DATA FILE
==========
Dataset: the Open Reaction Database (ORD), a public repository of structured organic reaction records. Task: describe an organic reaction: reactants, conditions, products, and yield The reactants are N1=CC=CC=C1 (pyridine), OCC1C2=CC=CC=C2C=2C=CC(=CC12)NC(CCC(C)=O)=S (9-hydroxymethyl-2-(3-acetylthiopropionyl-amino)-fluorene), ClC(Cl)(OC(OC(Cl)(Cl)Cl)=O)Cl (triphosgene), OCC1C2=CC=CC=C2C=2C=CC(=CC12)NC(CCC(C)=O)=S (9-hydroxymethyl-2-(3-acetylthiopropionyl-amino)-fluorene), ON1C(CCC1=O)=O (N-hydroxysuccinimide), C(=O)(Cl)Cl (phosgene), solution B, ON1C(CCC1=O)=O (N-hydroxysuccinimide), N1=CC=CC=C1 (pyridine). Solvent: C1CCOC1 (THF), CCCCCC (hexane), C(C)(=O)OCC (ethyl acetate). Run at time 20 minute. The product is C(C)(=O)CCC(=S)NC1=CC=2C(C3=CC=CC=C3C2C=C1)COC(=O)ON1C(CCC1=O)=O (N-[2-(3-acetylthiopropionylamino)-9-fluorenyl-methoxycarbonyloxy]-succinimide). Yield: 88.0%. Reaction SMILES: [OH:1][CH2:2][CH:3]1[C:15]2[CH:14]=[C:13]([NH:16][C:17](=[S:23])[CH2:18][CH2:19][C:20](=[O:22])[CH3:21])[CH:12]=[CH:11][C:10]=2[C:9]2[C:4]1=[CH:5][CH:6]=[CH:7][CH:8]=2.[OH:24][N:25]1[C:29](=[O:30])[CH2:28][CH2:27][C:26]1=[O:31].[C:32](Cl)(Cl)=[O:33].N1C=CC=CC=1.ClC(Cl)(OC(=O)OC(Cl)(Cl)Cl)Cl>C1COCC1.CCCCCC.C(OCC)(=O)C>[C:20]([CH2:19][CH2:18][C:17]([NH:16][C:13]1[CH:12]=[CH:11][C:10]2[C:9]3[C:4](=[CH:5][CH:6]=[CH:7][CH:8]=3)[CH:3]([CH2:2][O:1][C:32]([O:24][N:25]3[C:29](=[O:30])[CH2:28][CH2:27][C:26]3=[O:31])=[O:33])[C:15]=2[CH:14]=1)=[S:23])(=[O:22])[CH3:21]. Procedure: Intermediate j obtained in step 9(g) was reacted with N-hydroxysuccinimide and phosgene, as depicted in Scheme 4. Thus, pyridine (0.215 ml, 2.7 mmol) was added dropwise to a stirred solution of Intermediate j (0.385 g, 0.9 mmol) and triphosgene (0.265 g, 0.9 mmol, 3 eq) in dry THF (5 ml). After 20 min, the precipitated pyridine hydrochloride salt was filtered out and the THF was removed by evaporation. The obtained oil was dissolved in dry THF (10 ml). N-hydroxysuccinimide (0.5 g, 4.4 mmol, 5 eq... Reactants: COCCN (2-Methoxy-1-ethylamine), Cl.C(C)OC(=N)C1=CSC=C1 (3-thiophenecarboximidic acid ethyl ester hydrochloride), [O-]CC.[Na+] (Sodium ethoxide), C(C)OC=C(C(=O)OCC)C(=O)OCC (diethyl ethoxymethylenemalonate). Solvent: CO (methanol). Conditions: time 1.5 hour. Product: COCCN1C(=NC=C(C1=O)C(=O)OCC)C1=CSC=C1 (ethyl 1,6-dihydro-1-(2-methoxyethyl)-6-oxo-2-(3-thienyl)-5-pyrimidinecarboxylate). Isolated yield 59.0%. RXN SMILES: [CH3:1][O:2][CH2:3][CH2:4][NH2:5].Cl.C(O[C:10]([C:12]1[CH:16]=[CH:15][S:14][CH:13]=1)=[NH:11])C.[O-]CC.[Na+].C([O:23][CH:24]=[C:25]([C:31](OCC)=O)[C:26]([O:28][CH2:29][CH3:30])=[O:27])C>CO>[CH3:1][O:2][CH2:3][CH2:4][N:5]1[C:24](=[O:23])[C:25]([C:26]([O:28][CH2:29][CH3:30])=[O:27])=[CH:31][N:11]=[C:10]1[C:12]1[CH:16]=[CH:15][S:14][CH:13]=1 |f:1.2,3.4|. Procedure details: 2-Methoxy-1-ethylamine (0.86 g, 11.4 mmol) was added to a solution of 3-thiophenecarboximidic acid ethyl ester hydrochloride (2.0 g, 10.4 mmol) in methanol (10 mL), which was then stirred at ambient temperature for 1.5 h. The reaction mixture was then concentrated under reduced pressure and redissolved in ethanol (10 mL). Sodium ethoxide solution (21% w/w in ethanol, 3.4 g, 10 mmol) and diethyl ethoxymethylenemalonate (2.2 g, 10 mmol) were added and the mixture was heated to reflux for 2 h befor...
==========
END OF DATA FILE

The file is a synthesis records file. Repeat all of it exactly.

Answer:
Dataset: the Open Reaction Database (ORD), a public repository of structured organic reaction records. Task: describe an organic reaction: reactants, conditions, products, and yield The reactants are N1=CC=CC=C1 (pyridine), OCC1C2=CC=CC=C2C=2C=CC(=CC12)NC(CCC(C)=O)=S (9-hydroxymethyl-2-(3-acetylthiopropionyl-amino)-fluorene), ClC(Cl)(OC(OC(Cl)(Cl)Cl)=O)Cl (triphosgene), OCC1C2=CC=CC=C2C=2C=CC(=CC12)NC(CCC(C)=O)=S (9-hydroxymethyl-2-(3-acetylthiopropionyl-amino)-fluorene), ON1C(CCC1=O)=O (N-hydroxysuccinimide), C(=O)(Cl)Cl (phosgene), solution B, ON1C(CCC1=O)=O (N-hydroxysuccinimide), N1=CC=CC=C1 (pyridine). Solvent: C1CCOC1 (THF), CCCCCC (hexane), C(C)(=O)OCC (ethyl acetate). Run at time 20 minute. The product is C(C)(=O)CCC(=S)NC1=CC=2C(C3=CC=CC=C3C2C=C1)COC(=O)ON1C(CCC1=O)=O (N-[2-(3-acetylthiopropionylamino)-9-fluorenyl-methoxycarbonyloxy]-succinimide). Yield: 88.0%. Reaction SMILES: [OH:1][CH2:2][CH:3]1[C:15]2[CH:14]=[C:13]([NH:16][C:17](=[S:23])[CH2:18][CH2:19][C:20](=[O:22])[CH3:21])[CH:12]=[CH:11][C:10]=2[C:9]2[C:4]1=[CH:5][CH:6]=[CH:7][CH:8]=2.[OH:24][N:25]1[C:29](=[O:30])[CH2:28][CH2:27][C:26]1=[O:31].[C:32](Cl)(Cl)=[O:33].N1C=CC=CC=1.ClC(Cl)(OC(=O)OC(Cl)(Cl)Cl)Cl>C1COCC1.CCCCCC.C(OCC)(=O)C>[C:20]([CH2:19][CH2:18][C:17]([NH:16][C:13]1[CH:12]=[CH:11][C:10]2[C:9]3[C:4](=[CH:5][CH:6]=[CH:7][CH:8]=3)[CH:3]([CH2:2][O:1][C:32]([O:24][N:25]3[C:29](=[O:30])[CH2:28][CH2:27][C:26]3=[O:31])=[O:33])[C:15]=2[CH:14]=1)=[S:23])(=[O:22])[CH3:21]. Procedure: Intermediate j obtained in step 9(g) was reacted with N-hydroxysuccinimide and phosgene, as depicted in Scheme 4. Thus, pyridine (0.215 ml, 2.7 mmol) was added dropwise to a stirred solution of Intermediate j (0.385 g, 0.9 mmol) and triphosgene (0.265 g, 0.9 mmol, 3 eq) in dry THF (5 ml). After 20 min, the precipitated pyridine hydrochloride salt was filtered out and the THF was removed by evaporation. The obtained oil was dissolved in dry THF (10 ml). N-hydroxysuccinimide (0.5 g, 4.4 mmol, 5 eq... Reactants: COCCN (2-Methoxy-1-ethylamine), Cl.C(C)OC(=N)C1=CSC=C1 (3-thiophenecarboximidic acid ethyl ester hydrochloride), [O-]CC.[Na+] (Sodium ethoxide), C(C)OC=C(C(=O)OCC)C(=O)OCC (diethyl ethoxymethylenemalonate). Solvent: CO (methanol). Conditions: time 1.5 hour. Product: COCCN1C(=NC=C(C1=O)C(=O)OCC)C1=CSC=C1 (ethyl 1,6-dihydro-1-(2-methoxyethyl)-6-oxo-2-(3-thienyl)-5-pyrimidinecarboxylate). Isolated yield 59.0%. RXN SMILES: [CH3:1][O:2][CH2:3][CH2:4][NH2:5].Cl.C(O[C:10]([C:12]1[CH:16]=[CH:15][S:14][CH:13]=1)=[NH:11])C.[O-]CC.[Na+].C([O:23][CH:24]=[C:25]([C:31](OCC)=O)[C:26]([O:28][CH2:29][CH3:30])=[O:27])C>CO>[CH3:1][O:2][CH2:3][CH2:4][N:5]1[C:24](=[O:23])[C:25]([C:26]([O:28][CH2:29][CH3:30])=[O:27])=[CH:31][N:11]=[C:10]1[C:12]1[CH:16]=[CH:15][S:14][CH:13]=1 |f:1.2,3.4|. Procedure details: 2-Methoxy-1-ethylamine (0.86 g, 11.4 mmol) was added to a solution of 3-thiophenecarboximidic acid ethyl ester hydrochloride (2.0 g, 10.4 mmol) in methanol (10 mL), which was then stirred at ambient temperature for 1.5 h. The reaction mixture was then concentrated under reduced pressure and redissolved in ethanol (10 mL). Sodium ethoxide solution (21% w/w in ethanol, 3.4 g, 10 mmol) and diethyl ethoxymethylenemalonate (2.2 g, 10 mmol) were added and the mixture was heated to reflux for 2 h befor...